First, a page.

Form time to time, most of us photography enthusiasts mess up a shot with high or low exposure. Our first instinct might be “oh, crap!” but once you step away from the moment for a bit, you could realize that a tiny bit of “incorrect” exposure isn’t always a bad thing.
See the charts below. They show a fairly significant swing in a typical meter. But, let’s suppose your shots hit less that 1 on either side, or even just the first dot. You have two options:
- Easily adjust in basically any editing program.
- Go with it because it might just produce a cool shot.
The photo on the right-hand side is one I took at Station Square in Pittsburgh but I used editing software to make the other two so as to give examples of extremely over and under exposed shots.
Here are a few shots people just went with or even did on purpose:
Disclaimer: This post is not intended to offend it was just a catchy title bases on a slogan from Trix cereal that was part of many of childhoods.
Now with that said…
One thing that always dumbfounds me is when people make things harder than they have to be. We see this in all walks of life and across ages and cultures. As a person who works with portrait and model photography, I’ve noticed this when is comes to outside shooting sessions.
I have noticed fellow shooters lugging around all sort of contraptions from soft boxes to reflectors and everything in between for a shoot in the local park, at a pool or whatever setting it may be. The problem it, it’s not necessary and in some cases might even be a negative.
Simply put, NOTHING, and I mean nothing, beats working with natural light, especially during the “golden hour” period. It gives off a glow that just can’t be replicated with strobe units and reflecting devices. Basically, because it looks -natural.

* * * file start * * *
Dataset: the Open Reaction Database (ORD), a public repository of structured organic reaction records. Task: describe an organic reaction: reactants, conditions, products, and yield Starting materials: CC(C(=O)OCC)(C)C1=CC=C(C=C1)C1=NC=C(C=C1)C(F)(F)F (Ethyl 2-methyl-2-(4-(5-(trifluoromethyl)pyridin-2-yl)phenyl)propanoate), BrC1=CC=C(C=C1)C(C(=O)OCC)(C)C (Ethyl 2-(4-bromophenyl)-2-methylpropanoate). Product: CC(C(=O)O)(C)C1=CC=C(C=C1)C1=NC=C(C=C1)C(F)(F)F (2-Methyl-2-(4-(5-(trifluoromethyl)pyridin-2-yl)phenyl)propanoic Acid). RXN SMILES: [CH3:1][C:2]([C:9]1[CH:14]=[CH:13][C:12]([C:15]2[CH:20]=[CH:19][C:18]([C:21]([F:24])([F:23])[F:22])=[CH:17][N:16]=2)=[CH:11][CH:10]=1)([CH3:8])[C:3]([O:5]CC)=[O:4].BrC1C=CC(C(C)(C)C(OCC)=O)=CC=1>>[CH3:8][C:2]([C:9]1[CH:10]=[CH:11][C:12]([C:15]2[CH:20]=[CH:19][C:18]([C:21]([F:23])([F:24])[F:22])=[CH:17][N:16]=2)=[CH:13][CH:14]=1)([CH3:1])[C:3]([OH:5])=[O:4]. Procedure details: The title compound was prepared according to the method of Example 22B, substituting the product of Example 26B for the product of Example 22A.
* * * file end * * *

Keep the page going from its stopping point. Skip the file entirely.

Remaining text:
No disrespect to people who do use studio fixtures outdoors. This is my opinion and this is art. Far be it for me to ever say anyone’s art is “wrong” in any way. Do what you do and if you are satisfied, fine.
But I have run into several shooters who instantly get defensive or cop an attitude about it. Some would state that people only prefer natural light because they don’t know what they are doing with studio gear. My response would be that perhaps those who want studio fixtures in outdoor shots don’t know how to use natural light. In fact, I would suggest that it’s harder to work with what is available rather than having something at your hands to manipulate things.
If you shoot natural light (whether or not you do studio work too) and would like to join a group that uses this method, check out Natural Light Photographers International.
A lot of my recent book writing ventures focus on the electronic format and have included how-to style guides on artistic concepts. But I am excited to have just competed a book for display purposes with art pieces called “Optical Artistry.” Check out some sample pages I have added to this post and buying option on my author site.
The other day I was walking around town and thought for a moment, boy there are a lot of WI-FI signals out there. They cross through our skies and weave through one another, all behind the scenes and invisible to the human eyes.
What is we could see them? What might they look like?
As it turns out, a fantastic artist Nickolay Lamm worked with M. Browning Vogel, who has a Ph.D. in Astrobiology and is a former NASA employee. Together, they created a visual representation of what the world might look like if WI-FI was visible.
Check out some of the stunning shots below.
Now that Spring is here in my neck of the woods, it can really be a great time for making incredible photos. Here are a few of my artistic photos with a bit of a Spring feel to help get you into the season.
When a gifted artist can take his or her vision from behind the camera lens to bring it to fruition on paper, canvas or even metal, it really is something special. That being said, I’d like to take a moment to rave about the amazing artwork of someone near and dear to my heart, my brother.
Based out of beautiful and scenic North Carolina, he’s captured images from all over the country with a specialty in nature, landscape and wildlife images.
Please fee free to check out his official website at Greiner Studio.
I’m quite confident you will be glad you did.
Screenshot of Greinerstudio.com
It never ceases to amaze me
that their are so many people out there with such unique artistic talents. Recently in my hometown of Pittsburgh, I can across a guy known as the “Candy Man.” His real name is Takafumi Ichiyanagi and he literary makes art out of candy. Below you’re see three examples.
Humming Bird and Flower